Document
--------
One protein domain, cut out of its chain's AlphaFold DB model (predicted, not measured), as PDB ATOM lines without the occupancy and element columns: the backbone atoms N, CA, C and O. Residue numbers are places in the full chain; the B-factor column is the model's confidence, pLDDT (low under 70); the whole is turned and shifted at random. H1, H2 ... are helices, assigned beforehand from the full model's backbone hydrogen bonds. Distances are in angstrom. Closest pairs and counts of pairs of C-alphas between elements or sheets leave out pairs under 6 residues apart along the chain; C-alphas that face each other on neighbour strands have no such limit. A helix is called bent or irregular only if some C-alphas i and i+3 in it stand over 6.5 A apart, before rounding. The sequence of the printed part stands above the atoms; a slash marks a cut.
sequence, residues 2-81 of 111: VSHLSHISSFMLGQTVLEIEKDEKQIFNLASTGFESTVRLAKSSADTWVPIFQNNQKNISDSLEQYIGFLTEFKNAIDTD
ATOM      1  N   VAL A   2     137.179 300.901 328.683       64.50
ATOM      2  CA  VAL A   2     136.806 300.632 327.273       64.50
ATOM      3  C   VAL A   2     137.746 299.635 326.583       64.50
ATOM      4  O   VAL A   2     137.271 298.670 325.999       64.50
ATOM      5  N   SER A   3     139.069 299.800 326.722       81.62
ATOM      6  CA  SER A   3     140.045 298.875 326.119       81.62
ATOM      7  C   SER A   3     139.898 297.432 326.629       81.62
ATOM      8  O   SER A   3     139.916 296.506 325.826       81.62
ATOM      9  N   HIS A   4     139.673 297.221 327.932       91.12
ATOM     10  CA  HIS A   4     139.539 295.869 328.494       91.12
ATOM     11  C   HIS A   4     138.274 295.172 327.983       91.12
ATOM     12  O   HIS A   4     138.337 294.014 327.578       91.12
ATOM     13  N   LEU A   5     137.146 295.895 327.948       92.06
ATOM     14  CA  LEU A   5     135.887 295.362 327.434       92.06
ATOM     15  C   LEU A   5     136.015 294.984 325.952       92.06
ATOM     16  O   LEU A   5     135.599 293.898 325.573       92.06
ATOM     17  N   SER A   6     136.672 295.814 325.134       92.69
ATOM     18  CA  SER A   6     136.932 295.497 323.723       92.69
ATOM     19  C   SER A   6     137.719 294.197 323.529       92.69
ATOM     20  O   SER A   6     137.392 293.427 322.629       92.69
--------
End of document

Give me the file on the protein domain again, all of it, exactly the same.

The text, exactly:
One protein domain, cut out of its chain's AlphaFold DB model (predicted, not measured), as PDB ATOM lines without the occupancy and element columns: the backbone atoms N, CA, C and O. Residue numbers are places in the full chain; the B-factor column is the model's confidence, pLDDT (low under 70); the whole is turned and shifted at random. H1, H2 ... are helices, assigned beforehand from the full model's backbone hydrogen bonds. Distances are in angstrom. Closest pairs and counts of pairs of C-alphas between elements or sheets leave out pairs under 6 residues apart along the chain; C-alphas that face each other on neighbour strands have no such limit. A helix is called bent or irregular only if some C-alphas i and i+3 in it stand over 6.5 A apart, before rounding. The sequence of the printed part stands above the atoms; a slash marks a cut.
sequence, residues 2-81 of 111: VSHLSHISSFMLGQTVLEIEKDEKQIFNLASTGFESTVRLAKSSADTWVPIFQNNQKNISDSLEQYIGFLTEFKNAIDTD
ATOM      1  N   VAL A   2     137.179 300.901 328.683       64.50
ATOM      2  CA  VAL A   2     136.806 300.632 327.273       64.50
ATOM      3  C   VAL A   2     137.746 299.635 326.583       64.50
ATOM      4  O   VAL A   2     137.271 298.670 325.999       64.50
ATOM      5  N   SER A   3     139.069 299.800 326.722       81.62
ATOM      6  CA  SER A   3     140.045 298.875 326.119       81.62
ATOM      7  C   SER A   3     139.898 297.432 326.629       81.62
ATOM      8  O   SER A   3     139.916 296.506 325.826       81.62
ATOM      9  N   HIS A   4     139.673 297.221 327.932       91.12
ATOM     10  CA  HIS A   4     139.539 295.869 328.494       91.12
ATOM     11  C   HIS A   4     138.274 295.172 327.983       91.12
ATOM     12  O   HIS A   4     138.337 294.014 327.578       91.12
ATOM     13  N   LEU A   5     137.146 295.895 327.948       92.06
ATOM     14  CA  LEU A   5     135.887 295.362 327.434       92.06
ATOM     15  C   LEU A   5     136.015 294.984 325.952       92.06
ATOM     16  O   LEU A   5     135.599 293.898 325.573       92.06
ATOM     17  N   SER A   6     136.672 295.814 325.134       92.69
ATOM     18  CA  SER A   6     136.932 295.497 323.723       92.69
ATOM     19  C   SER A   6     137.719 294.197 323.529       92.69
ATOM     20  O   SER A   6     137.392 293.427 322.629       92.69